The Huff Method

The Huff Method is an improved way of doing genealogical research designed with efficiency at its core. It is named after Kent Huff, the man who developed the philosophies and techniques behind it. Its key principles are the following:

Key Principles

1. Make genealogy faster and easier by showing people a clear starting point, a specific path to follow, and a clear ending point.

2. Foster collaboration amongst genealogists working on the same surname line (using modern technology).

3. Ensuring that all genealogists are not duplicating each other’s work by creating a centralized database and registry.

The Seven Steps of The Huff Method

1. Select a surname line to work on.

2. Identify a capstone ancestor. A capstone ancestor is a male ancestor in which you are preparing to do a descendancy for.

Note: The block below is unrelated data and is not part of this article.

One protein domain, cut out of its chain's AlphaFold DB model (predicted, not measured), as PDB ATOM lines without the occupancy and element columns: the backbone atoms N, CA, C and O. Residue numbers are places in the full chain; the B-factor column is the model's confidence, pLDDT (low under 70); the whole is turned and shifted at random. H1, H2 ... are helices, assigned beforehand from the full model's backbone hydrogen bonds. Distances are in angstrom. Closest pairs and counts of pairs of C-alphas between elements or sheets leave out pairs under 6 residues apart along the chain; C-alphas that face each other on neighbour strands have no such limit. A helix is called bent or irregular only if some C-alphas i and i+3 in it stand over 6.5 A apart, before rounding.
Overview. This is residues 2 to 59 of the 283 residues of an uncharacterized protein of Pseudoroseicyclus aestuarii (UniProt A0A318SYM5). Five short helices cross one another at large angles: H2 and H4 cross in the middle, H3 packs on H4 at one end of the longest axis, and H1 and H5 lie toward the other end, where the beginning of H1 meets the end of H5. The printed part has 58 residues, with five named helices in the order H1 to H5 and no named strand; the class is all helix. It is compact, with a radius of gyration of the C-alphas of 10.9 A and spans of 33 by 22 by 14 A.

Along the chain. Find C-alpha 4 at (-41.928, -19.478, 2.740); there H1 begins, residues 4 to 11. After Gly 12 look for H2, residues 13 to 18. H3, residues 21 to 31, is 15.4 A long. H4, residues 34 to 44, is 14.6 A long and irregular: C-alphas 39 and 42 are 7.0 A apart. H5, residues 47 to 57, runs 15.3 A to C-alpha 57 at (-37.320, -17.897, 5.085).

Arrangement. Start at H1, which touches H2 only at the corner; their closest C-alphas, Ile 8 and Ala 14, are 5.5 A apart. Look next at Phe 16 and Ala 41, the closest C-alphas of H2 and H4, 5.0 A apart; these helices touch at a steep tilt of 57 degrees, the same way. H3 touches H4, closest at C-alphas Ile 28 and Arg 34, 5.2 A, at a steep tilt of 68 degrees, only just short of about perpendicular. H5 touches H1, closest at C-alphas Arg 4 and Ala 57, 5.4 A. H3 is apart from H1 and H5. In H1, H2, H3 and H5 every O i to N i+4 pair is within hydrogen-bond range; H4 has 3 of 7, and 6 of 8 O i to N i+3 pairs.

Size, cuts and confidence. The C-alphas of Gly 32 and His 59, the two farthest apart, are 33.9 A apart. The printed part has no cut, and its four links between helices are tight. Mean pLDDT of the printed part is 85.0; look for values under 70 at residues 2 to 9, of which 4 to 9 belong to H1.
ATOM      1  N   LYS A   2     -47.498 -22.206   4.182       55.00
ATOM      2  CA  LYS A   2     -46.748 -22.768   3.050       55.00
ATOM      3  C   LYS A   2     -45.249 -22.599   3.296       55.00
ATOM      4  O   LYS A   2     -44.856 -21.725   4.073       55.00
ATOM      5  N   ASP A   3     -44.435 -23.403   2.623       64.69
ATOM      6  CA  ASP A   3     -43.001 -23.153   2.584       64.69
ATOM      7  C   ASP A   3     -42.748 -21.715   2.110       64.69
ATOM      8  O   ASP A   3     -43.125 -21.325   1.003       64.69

3. See if this ancestor already exists in the database.

If yes – join the group and begin collaboration.

If no – register the surname group.

4. Add the capstone’s wife by seeing if she already exists in the database. If not, enter the information for her yourself.

5. Repeat this process for all of the capstone’s children.

6. Now add each son’s wife and children by seeing if they already exist in the database. If not, enter the information yourself. As the daughter’s husbands and children are not part of this surname group, there is no need to identify them now.

7. Repeat this process down to the current generation.

The Huff Method Video

To see The Huff Method explained by video, click below.